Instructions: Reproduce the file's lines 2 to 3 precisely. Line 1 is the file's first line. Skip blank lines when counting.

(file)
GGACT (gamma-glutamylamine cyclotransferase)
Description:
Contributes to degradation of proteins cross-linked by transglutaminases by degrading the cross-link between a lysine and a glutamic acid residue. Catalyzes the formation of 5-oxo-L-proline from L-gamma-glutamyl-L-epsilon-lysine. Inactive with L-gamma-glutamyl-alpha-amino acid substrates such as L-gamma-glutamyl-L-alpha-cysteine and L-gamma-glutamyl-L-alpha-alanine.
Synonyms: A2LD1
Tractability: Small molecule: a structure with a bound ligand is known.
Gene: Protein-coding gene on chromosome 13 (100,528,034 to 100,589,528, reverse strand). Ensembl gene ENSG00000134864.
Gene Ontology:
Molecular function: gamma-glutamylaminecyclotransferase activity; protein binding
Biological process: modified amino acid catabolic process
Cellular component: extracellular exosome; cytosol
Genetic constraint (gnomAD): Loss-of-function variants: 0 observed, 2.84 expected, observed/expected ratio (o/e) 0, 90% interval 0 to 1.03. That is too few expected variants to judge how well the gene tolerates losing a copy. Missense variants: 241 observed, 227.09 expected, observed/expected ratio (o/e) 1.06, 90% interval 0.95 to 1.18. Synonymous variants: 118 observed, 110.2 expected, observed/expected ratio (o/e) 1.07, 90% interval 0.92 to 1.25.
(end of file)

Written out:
Description:
Contributes to degradation of proteins cross-linked by transglutaminases by degrading the cross-link between a lysine and a glutamic acid residue. Catalyzes the formation of 5-oxo-L-proline from L-gamma-glutamyl-L-epsilon-lysine. Inactive with L-gamma-glutamyl-alpha-amino acid substrates such as L-gamma-glutamyl-L-alpha-cysteine and L-gamma-glutamyl-L-alpha-alanine.